Paul VK2HDX; Albert S58AL; Max IK1GPG; IK7CMY; Vince HB9EVJ; Marnix OP7M; S52KM; SP5INQ; John ON7ZM; EA4DTV; SM7LPY; Alan VK4NAI; UA9LT; Ted VK6NTE; and Paul EA5/GM0OPK.

5 thoughts on “Kenneth Stirling Conservation Park

  1. H Paul
    You have an impressive log! Well done on a second activation of this park. 40 watts seems to be the go for 20m DX and Andrew, VK1NAM, runs 40 using a medium size Lithium Iron Phosphate battery and he said it is good for an hour. I will give mine ago next activation. While you were doing this I was listening to ‘angels’ sing at Mount Barker: Choir Celilia and it was a very enjoyable concert.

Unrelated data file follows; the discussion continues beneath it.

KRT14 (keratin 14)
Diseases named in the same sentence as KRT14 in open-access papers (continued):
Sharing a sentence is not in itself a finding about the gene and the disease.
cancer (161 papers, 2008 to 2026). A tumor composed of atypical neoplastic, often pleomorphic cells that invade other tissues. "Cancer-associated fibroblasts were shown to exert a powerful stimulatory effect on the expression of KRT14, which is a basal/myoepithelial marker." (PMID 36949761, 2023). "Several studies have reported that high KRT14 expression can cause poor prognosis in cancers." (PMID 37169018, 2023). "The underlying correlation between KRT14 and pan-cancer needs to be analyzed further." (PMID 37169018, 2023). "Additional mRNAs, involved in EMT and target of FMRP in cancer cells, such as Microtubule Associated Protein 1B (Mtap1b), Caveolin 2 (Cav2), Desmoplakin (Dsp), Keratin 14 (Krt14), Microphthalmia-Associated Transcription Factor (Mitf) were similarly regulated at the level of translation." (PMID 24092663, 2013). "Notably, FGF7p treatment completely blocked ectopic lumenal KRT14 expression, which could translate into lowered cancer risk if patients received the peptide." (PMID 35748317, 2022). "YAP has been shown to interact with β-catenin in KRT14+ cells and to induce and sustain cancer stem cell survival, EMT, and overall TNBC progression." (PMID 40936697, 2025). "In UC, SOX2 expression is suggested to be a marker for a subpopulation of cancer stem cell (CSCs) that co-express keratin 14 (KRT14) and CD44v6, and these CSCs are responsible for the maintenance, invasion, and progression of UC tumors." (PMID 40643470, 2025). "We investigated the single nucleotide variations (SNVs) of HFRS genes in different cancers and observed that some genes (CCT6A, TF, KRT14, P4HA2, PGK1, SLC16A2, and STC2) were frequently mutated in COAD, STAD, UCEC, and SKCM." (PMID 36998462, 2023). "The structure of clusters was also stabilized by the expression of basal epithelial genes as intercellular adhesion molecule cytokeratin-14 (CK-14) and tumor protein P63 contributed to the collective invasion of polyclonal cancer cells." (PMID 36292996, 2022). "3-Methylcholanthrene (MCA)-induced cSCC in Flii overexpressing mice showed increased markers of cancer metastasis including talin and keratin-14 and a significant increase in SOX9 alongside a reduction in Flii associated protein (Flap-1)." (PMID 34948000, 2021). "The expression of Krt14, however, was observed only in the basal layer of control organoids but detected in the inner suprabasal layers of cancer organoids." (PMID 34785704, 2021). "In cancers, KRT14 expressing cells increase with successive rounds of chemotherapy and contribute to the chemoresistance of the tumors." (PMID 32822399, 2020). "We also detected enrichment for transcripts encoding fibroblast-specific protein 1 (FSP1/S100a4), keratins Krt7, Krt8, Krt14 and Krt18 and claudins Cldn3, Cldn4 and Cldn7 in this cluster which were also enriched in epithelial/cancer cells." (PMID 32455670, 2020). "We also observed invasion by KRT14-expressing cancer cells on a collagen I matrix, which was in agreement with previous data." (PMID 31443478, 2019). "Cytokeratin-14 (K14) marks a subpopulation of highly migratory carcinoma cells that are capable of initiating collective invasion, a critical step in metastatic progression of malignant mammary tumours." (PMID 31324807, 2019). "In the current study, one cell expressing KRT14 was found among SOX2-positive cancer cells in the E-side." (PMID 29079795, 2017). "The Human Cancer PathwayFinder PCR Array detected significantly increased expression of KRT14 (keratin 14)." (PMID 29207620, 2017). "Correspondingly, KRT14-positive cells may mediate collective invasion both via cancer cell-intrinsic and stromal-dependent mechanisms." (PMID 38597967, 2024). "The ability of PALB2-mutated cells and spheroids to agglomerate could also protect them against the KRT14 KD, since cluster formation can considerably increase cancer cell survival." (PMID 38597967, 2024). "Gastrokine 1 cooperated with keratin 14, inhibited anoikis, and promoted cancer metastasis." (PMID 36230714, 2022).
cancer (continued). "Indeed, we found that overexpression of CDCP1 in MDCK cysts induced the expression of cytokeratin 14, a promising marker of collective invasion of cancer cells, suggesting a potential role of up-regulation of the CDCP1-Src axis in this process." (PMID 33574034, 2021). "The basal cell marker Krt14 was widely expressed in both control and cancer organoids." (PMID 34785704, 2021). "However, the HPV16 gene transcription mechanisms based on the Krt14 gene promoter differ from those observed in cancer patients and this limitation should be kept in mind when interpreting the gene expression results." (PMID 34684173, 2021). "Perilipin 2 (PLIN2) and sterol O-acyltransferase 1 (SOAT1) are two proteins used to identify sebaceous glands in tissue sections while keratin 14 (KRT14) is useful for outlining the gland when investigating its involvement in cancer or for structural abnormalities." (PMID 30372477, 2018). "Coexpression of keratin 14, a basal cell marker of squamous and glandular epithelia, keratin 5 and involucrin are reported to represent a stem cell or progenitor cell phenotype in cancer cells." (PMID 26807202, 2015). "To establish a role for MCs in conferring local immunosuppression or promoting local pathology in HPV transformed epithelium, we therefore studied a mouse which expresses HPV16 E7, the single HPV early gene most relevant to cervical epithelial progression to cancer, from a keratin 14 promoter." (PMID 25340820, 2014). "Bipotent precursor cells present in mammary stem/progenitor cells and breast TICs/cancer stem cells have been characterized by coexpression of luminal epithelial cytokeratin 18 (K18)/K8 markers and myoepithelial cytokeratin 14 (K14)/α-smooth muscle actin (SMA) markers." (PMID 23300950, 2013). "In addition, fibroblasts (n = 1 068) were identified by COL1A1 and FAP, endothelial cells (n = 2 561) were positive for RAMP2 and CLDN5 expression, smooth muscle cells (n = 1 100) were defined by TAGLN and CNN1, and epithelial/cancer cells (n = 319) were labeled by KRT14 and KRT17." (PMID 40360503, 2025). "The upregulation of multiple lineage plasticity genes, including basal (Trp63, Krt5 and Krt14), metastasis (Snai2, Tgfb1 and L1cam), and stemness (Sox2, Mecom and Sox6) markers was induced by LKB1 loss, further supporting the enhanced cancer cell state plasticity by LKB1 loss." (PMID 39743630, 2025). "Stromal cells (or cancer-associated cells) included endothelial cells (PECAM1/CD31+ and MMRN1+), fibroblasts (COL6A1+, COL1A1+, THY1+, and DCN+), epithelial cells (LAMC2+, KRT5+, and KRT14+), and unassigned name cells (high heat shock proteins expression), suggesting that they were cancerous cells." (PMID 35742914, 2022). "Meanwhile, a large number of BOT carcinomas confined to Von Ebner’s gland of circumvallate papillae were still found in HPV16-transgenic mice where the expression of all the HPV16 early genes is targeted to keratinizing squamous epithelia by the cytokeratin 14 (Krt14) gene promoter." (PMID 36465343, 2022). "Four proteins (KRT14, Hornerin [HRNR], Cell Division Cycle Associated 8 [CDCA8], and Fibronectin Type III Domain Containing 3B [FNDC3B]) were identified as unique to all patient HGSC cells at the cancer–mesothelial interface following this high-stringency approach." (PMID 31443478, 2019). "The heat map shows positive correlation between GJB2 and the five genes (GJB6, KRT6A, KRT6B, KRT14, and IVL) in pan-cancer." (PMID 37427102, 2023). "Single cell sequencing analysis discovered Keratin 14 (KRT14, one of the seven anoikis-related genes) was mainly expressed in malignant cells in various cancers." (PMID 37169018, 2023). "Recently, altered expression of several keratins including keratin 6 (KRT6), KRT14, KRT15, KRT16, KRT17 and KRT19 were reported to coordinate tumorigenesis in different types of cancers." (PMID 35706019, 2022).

Cheers
    John D
    VK5BJE

  2. I would have to wager money that one of my grandmother’s family is somehow responsible for the Filsell Hill name. Her mother was a Filsell. Posts like these make me feel incestuously related to half of South Australia 😉

    I’m sorry I missed this one, but I think I will have to be in VK5 soon for family stuff, so might add this to the list.

    Cheers,
    Andrew
    VK3ARR

  3. Pingback: Kenneth Stirling Conservation Park | vk5pas